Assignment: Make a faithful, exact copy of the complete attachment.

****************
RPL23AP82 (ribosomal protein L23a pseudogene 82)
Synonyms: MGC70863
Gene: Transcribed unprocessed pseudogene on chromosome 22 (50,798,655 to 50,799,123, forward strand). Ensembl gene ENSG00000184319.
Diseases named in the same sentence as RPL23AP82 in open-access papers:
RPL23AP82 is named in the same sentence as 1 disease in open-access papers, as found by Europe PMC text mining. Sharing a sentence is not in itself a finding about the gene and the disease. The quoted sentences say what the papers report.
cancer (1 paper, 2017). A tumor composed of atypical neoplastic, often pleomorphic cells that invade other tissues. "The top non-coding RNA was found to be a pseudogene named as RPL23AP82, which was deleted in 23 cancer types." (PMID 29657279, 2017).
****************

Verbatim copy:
RPL23AP82 (ribosomal protein L23a pseudogene 82)
Synonyms: MGC70863
Gene: Transcribed unprocessed pseudogene on chromosome 22 (50,798,655 to 50,799,123, forward strand). Ensembl gene ENSG00000184319.
Diseases named in the same sentence as RPL23AP82 in open-access papers:
RPL23AP82 is named in the same sentence as 1 disease in open-access papers, as found by Europe PMC text mining. Sharing a sentence is not in itself a finding about the gene and the disease. The quoted sentences say what the papers report.
cancer (1 paper, 2017). A tumor composed of atypical neoplastic, often pleomorphic cells that invade other tissues. "The top non-coding RNA was found to be a pseudogene named as RPL23AP82, which was deleted in 23 cancer types." (PMID 29657279, 2017).